By themselves, some users find container management a bit of a challenge, especially when figuring out what to do about the obvious security issue of working with a single kernel, rather than multiple individual kernels with VMs.  Docker is designed to be a solution that takes some of the guesswork out of the management process.

Think Docker and container in the same phrase, as in Docker containers.  Docker is a management system for containers that takes the guesswork and potential risks out of container implementation and management.

The advantages of containers make Docker a serious consideration for DevOps.  First of all, only one robust physical machine is required to run multiple containers, because the machine is split into multiple sub-servers, sand-boxed from each other.  Instead of simulating a set of hardware environments and running an entire OS on each of these environments, a single Linux kernel running on the hardware splits into multiple isolated containers.  The sub-servers then run individually in these containers.

Each sub-server, while using the same kernel as the others, has its own software, filing system, users, etc.  It just doesn’t have its own kernel.  It actually looks a lot like VM to users, with an IP, root access, log in, SSH server, database server, web server, etc.

Scalability improves dramatically with Docker containers.  In an environment where more containers can be run that VMs generated, it’s easy to see how more applications can be run and therefore more can be done on the same hardware.  That is a huge savings in financial outlay and from an IT perspective, imagine how the workload is reduced!

Portability also improves dramatically.  With Docker’s light weight, container images can easily be moved throughout virtual environments or even between service providers.

Vendor lock-in isn’t an issue with Docker containers, again, because it will run in virtually any environment on virtually any machine, as well as on cloud platforms, which is a real benefit in itself.

Efficiency and flexibility are major benefits that the implementation of Docker containers will bring to virtually any organization.  The manual maintenance of a consistent environment across multiple multiple servers is a thing of the past with Docker.  Updating existing applications and environments is much simpler and safer, because it all that is required is to stop running the old container and to start running the updated one.  In this way, setup always starts with an empty environment, eliminating many inherent risks.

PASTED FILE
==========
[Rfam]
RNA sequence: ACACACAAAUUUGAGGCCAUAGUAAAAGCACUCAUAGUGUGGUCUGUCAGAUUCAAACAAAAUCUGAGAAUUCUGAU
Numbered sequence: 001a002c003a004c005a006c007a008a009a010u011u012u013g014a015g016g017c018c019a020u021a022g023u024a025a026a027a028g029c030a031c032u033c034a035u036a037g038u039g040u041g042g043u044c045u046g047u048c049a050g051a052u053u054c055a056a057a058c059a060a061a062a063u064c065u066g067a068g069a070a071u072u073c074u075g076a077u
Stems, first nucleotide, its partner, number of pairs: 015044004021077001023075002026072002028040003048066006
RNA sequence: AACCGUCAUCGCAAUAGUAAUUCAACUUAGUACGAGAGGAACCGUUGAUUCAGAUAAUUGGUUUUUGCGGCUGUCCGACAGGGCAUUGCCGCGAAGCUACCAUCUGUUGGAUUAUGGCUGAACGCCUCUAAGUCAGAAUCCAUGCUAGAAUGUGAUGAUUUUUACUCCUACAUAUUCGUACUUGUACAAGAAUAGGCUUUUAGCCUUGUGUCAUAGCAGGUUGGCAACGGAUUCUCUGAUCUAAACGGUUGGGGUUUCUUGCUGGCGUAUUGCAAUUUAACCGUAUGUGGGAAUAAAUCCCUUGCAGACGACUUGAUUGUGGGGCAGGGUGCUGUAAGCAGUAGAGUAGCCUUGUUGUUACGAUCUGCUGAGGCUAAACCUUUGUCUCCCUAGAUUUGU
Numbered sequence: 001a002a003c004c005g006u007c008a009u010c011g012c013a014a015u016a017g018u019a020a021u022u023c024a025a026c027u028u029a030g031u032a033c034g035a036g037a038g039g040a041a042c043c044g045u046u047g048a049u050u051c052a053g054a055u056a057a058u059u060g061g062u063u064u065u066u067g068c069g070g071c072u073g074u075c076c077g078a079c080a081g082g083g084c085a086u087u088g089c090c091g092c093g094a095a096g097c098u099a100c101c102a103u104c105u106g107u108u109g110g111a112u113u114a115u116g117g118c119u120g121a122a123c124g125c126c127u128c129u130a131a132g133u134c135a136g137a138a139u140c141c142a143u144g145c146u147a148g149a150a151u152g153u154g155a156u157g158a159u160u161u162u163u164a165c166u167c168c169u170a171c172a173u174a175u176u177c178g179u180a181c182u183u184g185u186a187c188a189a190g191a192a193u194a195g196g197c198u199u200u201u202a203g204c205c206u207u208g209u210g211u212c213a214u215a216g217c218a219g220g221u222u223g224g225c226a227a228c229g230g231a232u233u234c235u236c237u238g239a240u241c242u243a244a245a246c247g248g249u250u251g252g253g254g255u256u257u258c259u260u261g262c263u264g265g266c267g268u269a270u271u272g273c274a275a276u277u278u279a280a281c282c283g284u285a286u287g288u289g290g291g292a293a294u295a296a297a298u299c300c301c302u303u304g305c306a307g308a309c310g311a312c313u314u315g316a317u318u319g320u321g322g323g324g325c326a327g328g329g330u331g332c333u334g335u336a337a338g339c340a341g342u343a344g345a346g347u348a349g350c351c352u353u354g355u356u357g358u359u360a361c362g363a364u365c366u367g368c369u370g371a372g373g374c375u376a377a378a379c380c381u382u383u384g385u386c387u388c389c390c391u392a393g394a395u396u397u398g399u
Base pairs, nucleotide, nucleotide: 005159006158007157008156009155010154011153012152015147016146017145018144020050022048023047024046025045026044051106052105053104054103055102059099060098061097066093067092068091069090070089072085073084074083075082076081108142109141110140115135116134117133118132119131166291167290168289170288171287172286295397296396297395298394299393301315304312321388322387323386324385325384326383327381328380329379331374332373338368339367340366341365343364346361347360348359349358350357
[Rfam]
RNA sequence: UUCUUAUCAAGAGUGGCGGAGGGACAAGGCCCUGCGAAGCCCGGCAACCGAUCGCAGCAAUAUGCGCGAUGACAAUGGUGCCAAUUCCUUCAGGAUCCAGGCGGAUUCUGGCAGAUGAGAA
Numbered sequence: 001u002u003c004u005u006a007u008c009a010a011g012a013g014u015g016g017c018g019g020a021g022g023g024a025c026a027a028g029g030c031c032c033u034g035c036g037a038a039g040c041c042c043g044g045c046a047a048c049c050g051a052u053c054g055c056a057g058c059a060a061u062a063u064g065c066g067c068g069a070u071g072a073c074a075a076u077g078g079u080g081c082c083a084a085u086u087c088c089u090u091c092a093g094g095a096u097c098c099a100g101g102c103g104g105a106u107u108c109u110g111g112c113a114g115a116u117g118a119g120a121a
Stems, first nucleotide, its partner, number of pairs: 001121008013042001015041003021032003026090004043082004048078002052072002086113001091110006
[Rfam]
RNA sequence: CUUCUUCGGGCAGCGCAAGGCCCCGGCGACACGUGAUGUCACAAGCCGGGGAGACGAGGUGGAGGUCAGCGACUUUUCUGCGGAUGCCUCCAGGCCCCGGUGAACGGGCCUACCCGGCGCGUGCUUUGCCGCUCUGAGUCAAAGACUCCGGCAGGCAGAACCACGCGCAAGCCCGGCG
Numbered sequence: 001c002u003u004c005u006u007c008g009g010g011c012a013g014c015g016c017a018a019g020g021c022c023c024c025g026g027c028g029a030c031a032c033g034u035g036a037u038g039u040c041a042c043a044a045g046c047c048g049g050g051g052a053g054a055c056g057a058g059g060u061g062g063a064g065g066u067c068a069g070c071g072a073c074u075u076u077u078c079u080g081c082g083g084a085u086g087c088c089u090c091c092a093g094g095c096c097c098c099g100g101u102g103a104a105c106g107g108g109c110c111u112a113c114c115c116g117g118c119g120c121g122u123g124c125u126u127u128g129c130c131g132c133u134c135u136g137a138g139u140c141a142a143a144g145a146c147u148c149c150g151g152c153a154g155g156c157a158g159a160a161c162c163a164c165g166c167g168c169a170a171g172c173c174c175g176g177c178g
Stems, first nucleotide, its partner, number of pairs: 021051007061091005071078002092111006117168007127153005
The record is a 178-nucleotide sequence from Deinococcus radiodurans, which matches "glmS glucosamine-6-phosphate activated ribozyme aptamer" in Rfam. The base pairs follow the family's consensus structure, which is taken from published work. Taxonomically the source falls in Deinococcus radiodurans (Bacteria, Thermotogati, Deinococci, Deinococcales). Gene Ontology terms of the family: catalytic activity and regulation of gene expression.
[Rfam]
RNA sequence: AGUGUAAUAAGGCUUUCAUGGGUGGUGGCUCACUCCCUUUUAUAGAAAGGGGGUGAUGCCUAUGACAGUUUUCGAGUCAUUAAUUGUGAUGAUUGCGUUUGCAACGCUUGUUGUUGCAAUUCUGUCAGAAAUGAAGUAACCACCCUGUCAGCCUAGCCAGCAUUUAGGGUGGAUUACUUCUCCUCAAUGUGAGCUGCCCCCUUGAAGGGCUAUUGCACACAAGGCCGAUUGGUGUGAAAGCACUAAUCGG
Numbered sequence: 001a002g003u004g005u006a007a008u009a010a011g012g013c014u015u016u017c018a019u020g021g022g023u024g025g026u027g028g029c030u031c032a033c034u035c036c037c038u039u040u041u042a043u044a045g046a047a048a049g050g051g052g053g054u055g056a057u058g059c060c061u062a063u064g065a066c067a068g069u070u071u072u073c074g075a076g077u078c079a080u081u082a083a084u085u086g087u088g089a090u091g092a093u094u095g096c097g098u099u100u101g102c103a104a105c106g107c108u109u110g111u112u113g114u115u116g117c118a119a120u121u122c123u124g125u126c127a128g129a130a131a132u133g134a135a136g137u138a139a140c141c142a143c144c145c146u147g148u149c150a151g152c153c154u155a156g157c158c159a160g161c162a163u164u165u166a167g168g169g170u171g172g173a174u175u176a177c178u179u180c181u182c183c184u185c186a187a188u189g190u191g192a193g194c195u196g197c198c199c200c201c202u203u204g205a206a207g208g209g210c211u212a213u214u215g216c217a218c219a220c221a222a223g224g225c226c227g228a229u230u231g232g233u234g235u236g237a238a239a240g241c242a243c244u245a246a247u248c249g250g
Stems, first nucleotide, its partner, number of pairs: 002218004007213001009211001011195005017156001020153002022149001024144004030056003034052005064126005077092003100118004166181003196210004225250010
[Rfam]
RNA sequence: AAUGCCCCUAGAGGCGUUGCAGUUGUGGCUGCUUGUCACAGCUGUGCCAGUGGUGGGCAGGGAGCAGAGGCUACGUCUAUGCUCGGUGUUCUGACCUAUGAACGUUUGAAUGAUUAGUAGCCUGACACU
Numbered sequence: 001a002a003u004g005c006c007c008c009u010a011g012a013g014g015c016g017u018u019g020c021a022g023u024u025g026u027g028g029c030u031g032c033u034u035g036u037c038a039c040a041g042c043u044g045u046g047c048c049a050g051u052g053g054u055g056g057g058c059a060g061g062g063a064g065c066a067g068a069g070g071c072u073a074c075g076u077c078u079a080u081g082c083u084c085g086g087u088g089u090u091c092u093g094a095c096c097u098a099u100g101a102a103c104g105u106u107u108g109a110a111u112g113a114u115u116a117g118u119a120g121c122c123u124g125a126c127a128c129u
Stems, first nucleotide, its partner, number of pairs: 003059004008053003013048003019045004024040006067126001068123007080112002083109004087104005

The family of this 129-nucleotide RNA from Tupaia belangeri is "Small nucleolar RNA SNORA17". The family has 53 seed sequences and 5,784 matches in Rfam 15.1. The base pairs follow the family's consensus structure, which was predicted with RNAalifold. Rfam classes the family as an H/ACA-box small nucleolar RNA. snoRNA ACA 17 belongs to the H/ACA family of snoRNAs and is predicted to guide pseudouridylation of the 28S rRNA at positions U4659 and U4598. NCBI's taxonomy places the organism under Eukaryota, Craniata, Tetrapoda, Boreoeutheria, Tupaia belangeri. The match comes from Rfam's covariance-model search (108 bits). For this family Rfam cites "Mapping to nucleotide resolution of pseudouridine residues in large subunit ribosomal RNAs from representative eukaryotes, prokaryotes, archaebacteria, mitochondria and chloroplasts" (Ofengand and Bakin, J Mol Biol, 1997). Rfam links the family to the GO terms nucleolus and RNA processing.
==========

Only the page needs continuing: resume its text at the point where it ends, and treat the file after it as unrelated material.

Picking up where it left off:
Continuous delivery is something greatly required in today’s DevOps and Docker delivers there, too.  While is is most impractical to use physical machines for this purpose, Docker manages this beautifully. Due to the fact that we always begin with an empty environment, the old one is simply removed completely, and the new one is set up.

Lightweight virtualization means much faster startup than a VM, because there is no guest operating system to be booted up, which again reduces expenses.  As far as the host OS, it’s just another process starting up when a Docker container is run.  This has the advantage or increasing startup speed, while continuing to provide isolation for the containers.

Security is built right in, because Docker containers isolate applications from each other and the infrastructure they are sitting on.

More will eventually be written about the advantages of Docker for DevOps.  Considering that in its development, it was focused heavily being user friendly, it has made a lot of friends, and inevitably it has become a friend for DevOps.  It may well be that this story is only beginning.

Please share your experiences in the comments!

5 thoughts on “Docker and DevOps – can containers really replace virtual machines?

Add yours

  1. Very useful post. This is first time I visit here. I found interesting Information from your blog. Really it’s great article. Keep it up.


    1. What was it you found useful about this post? This is a topic I’m very interested in. It’s often very interesting and helpful to find out what is important and interesting about the topic to others.


  2. I’m convinced. It probably took me longer than many, as I am always skeptical about anything I consider “beta,” and was very skeptical of cloud computing for too long (which cost me more than I care to share). Sometimes waiting to see if something will catch on is too expensive not to take a risk and try something new.


  3. Simplicity of deployment. It becomes much easier to deploy your whole application onto any hardware making it very scalable. Every time it is deployed there are no concerns regarding operating systems.